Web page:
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Why are they so spiky?

PostPosted: Thu Jan 21, 2021 9:56 pm
by loljelloclowdz
Mari keeps feeling more and more spiky the bigger and older she gets (she’s approaching 14 months) and I just want to know two things: 1. Why must my lizard slowly feel like a cheese grater and 2. Why must Mari wiggle her very spiky head right on the soft spot of my neck every night? 😂 like I wish her spikes would stop getting sharper with each shed. I guess you have to be a walking pin cushion to survive being dragged out from under things by goannas and dingos, but she’s starting to feel like a bearded dragon now and it’s kinda sad to see her little soft baby scales slowly become adult scales. (I’ve held adult beardies before and they are super spiky lol.) She’s still soft underneath and so I blow raspberries on her beard & stomach and she looks at me like I’m insane for doing that but her little triceratops spikes (she’s like a little triceratops) are super sharp and hurt my skin lol. I still let her snuggle regardless but dang, she can really shave my skin off with those.

Don’t worry, my sister has a hedgehog who is much worse (he is an angry boi) so Mari is nothing compared to him. It’s just sometimes her spikes get me just right and I’m like “oh boy.”

Re: Why are they so spiky?

PostPosted: Fri Jan 22, 2021 6:04 am
by CooperDragon
I think the spikes are to deter predators. If they catch you at the wrong angle they can hurt a little bit, but they are mostly for show. If they look like they'd be hard to eat, then they may be left alone by predators.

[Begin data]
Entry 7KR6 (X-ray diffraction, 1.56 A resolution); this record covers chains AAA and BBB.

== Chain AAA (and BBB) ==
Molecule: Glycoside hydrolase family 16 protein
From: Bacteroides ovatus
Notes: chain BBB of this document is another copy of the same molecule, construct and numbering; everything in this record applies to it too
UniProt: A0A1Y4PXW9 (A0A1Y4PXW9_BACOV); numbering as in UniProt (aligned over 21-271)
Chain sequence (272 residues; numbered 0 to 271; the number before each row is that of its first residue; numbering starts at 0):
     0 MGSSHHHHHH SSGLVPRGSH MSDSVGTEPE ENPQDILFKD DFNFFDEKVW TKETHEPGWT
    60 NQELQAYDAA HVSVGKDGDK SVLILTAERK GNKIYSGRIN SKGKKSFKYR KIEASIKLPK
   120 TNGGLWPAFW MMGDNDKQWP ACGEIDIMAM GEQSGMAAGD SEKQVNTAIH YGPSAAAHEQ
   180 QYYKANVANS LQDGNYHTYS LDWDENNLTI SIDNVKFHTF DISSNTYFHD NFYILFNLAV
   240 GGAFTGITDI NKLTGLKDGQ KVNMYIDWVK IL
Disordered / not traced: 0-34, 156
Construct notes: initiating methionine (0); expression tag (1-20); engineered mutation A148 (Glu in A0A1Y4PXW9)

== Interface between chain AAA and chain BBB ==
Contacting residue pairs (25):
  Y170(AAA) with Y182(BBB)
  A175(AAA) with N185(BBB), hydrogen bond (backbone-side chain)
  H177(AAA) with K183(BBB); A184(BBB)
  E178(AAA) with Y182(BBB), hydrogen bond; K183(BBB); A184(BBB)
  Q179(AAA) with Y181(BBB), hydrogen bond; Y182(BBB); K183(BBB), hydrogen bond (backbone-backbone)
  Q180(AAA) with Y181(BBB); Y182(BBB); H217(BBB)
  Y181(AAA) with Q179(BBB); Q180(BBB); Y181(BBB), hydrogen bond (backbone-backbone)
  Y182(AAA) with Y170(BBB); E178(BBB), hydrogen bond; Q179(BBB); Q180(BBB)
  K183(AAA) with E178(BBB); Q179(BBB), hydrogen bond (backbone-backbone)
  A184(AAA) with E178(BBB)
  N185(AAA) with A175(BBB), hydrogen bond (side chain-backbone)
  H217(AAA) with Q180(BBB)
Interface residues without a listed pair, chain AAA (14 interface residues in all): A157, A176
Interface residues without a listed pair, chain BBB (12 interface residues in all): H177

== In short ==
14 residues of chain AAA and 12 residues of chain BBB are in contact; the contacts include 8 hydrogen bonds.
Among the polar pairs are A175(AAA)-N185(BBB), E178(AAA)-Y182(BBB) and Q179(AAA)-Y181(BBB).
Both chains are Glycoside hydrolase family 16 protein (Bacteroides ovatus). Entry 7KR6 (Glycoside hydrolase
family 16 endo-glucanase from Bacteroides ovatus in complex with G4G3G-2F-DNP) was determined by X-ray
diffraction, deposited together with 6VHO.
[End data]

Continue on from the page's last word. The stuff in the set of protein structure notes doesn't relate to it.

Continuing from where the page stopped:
Re: Why are they so spiky?

PostPosted: Fri Jan 22, 2021 6:26 am
by kingofnobbys
I remember asking one of the professional reptile keepers at Erik Warrell's Gosford Reptile park this question when I was a kid .

The answer he gave me was
" bearded dragons are "spikey looking" because it's helps them blend into their surroundings and to helps them look like a bit of tree stump when basking."

Having often seen bearded dragons in the wild in spinifex savannahs , in woodlands and rural areas , this explanation makes sense.
I've often been able to walk right up to wild basking bearded dragons on termite mounds, on tree stumps , on old timber farm fence posts , on old weathered fallen tree branches , literally pick the dragon up ( they freeze and pretend to be part of the termite mound , stump , post ) , but you see their eyes tracking you.

In the wild their only predators are raptors ( wedgetail eagles ), kookaburras ( when they are small and young ) , larger apex predatory monitors , and large pythons , large brown & black snakes, , mulga , tiger and taipan snakes.

Re: Why are they so spiky?

PostPosted: Fri Jan 22, 2021 7:09 am
by CooperDragon
That's a good point I didn't think of. The shape adding to camouflage makes a lot of sense.

Re: Why are they so spiky?

PostPosted: Fri Jan 22, 2021 10:58 am
by bossdragon
1. Probably to protect themselves from predators
2. It's probably warm, and most bearded dragons I know like to snuggle. It's soft and warm so they like it. Toothless does the same thing but he can't get a grip so he just sits there clawing my neck